Global solar industry manufacturers saw an upswing in shipments in June led by a flush of activity in China, Japan and Taiwan’s markets, and the growth looks set to continue now the EU and China have struck a deal on their solar trade dispute.
The world’s solar industry saw an increase in shipments and a steadying of prices in June, according to Bloomberg New Energy Finance’s new Solar Shipment Index which surveyed a sample of top solar manufacturers.
The Index attributes the upswing to a booming Japanese market which is expected to total 6.9 gigawatts of new-build solar PV in 2013, as well as pickup in China and Taiwan’s markets. Of those companies surveyed, Chinese module-makers saw shipments corresponding to 99% of their average manufacturing capacity, with Taiwanese cell makers reaching 84%.
BNEF’s Solar Insight team expects the global PV market to continue growing to reach 37.0 gigawatts in 2013, compared to 30.5 gigawatts in 2012. Jenny Chase, head of solar analysis, Bloomberg New Energy Finance, commented: “These data show that there is strong global demand for the PV products of the largest manufacturers, despite uncertainty and the flow of bad news from the global solar market. Consolidation continues, but 2013 will still be a year of growth for the industry as a whole.”
China-EU Solar Resolution
BNEF also ascribed China’s accelerated shipments in June to companies rushing to avoid European Union duties that were due to come into effect in August. The duties were designed to discourage below-cost sales, or ‘dumping’ of solar panels by Chinese companies in Europe. However, the dispute was resolved on August 2, when the Commission accepted a pricing proposal by Chinese solar panel manufacturers. Participating companies are now able to avoid the EU’s duties.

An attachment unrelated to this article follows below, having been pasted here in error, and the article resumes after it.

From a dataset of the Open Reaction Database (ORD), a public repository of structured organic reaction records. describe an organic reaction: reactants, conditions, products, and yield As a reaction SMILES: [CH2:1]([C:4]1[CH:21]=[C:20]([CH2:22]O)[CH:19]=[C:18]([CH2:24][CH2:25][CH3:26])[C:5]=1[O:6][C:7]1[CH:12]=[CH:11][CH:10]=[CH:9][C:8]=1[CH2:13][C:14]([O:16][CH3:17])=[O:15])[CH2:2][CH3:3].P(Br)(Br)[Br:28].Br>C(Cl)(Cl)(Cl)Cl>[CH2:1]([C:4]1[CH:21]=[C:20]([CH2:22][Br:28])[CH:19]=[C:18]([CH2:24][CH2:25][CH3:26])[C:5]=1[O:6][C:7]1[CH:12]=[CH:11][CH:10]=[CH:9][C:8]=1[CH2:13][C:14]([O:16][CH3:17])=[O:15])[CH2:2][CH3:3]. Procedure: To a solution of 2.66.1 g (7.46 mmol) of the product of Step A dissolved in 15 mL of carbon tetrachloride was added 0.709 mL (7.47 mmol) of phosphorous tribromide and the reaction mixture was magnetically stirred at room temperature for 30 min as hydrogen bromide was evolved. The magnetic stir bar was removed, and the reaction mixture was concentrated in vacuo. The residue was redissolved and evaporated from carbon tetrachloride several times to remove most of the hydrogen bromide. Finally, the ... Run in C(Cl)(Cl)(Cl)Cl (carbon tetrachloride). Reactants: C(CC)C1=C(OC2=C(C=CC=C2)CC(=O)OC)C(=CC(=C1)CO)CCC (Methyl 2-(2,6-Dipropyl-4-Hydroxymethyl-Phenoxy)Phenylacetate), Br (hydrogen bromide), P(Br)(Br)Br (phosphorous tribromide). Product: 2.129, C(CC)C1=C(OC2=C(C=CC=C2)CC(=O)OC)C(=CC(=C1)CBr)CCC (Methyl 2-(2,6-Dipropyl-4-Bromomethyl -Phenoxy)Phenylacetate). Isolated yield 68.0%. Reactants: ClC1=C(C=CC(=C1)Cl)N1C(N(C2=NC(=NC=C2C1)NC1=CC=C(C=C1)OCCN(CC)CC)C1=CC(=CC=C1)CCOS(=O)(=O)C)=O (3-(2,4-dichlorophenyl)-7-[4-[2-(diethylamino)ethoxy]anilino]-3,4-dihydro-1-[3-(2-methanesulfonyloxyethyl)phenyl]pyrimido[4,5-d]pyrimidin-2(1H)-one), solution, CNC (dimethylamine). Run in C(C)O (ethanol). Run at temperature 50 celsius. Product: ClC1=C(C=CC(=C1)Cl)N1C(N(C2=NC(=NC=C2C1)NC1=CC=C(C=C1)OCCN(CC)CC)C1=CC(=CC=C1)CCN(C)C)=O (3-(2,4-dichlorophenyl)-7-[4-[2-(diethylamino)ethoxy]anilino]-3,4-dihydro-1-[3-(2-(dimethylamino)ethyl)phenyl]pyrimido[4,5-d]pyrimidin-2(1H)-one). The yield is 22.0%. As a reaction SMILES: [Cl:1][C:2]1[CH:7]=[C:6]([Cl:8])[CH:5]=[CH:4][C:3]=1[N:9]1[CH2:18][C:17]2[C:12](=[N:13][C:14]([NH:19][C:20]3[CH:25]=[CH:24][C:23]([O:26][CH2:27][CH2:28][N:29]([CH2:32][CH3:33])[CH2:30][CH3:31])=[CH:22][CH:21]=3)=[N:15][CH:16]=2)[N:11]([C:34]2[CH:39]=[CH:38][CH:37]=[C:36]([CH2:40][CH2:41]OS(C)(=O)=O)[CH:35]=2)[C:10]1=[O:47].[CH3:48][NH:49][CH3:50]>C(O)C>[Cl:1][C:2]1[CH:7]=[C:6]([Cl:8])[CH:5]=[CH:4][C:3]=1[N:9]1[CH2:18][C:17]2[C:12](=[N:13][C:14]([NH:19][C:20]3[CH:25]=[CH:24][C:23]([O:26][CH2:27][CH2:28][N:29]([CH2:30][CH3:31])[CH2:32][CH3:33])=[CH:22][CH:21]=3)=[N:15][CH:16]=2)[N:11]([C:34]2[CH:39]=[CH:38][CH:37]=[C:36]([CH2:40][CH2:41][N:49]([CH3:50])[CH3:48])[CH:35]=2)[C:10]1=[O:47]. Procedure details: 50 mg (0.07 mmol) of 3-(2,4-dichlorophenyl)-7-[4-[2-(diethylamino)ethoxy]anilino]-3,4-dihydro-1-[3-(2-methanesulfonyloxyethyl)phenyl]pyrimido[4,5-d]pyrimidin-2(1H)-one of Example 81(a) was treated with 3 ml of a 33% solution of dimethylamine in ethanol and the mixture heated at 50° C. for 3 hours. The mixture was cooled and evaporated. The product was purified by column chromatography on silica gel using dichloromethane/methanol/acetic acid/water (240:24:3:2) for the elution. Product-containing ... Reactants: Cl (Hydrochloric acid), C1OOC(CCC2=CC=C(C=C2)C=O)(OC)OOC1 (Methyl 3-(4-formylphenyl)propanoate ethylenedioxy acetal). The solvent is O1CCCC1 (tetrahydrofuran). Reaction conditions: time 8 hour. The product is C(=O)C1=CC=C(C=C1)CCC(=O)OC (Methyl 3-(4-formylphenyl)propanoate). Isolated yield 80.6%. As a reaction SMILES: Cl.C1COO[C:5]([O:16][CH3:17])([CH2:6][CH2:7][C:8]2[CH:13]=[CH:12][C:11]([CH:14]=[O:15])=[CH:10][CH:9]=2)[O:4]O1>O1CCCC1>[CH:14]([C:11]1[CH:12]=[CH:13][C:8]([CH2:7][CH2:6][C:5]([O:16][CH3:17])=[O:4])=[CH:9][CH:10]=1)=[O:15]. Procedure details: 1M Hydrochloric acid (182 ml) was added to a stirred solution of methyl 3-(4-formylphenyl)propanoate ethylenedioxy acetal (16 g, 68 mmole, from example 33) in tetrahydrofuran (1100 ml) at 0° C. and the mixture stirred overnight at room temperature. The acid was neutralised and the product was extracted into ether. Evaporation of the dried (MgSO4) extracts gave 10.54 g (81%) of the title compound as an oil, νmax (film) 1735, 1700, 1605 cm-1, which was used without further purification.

The agreement — a minimum import price and a limit of 7 gigawatts per year on EU imports of solar panels from around 90 Chinese manufacturers until the end of 2015 — took effect on August 6. The decision came almost two months after the Commission decided to impose provisional anti-dumping duties. EU governments now have until December 6 to accept the agreement as a ‘definitive’ measure.
Changhua Wu, Greater China Director, The Climate Group, said: “Even though the trade dispute between China and EU was a major obstacle for the Chinese solar industry, the bold and welcome leadership which led to agreement on a price settlement sends a positive signal around the strength of China and Europe’s cooperation in the low carbon economy – and it will not derail the solar revolution, as China’s steady solar growth looks set to continue beyond 2013.”
“Driven by energy security, environmental concerns and the competitiveness of solar technology and markets, the world’s major economies are taking the lead of this revolution. To achieve the universal access to electricity target that was set by the UN’s Sustainable Energy for All initiative, the global community must now employ a model that will lower any more trade barriers, and accelerate the scale-up of solar energy.”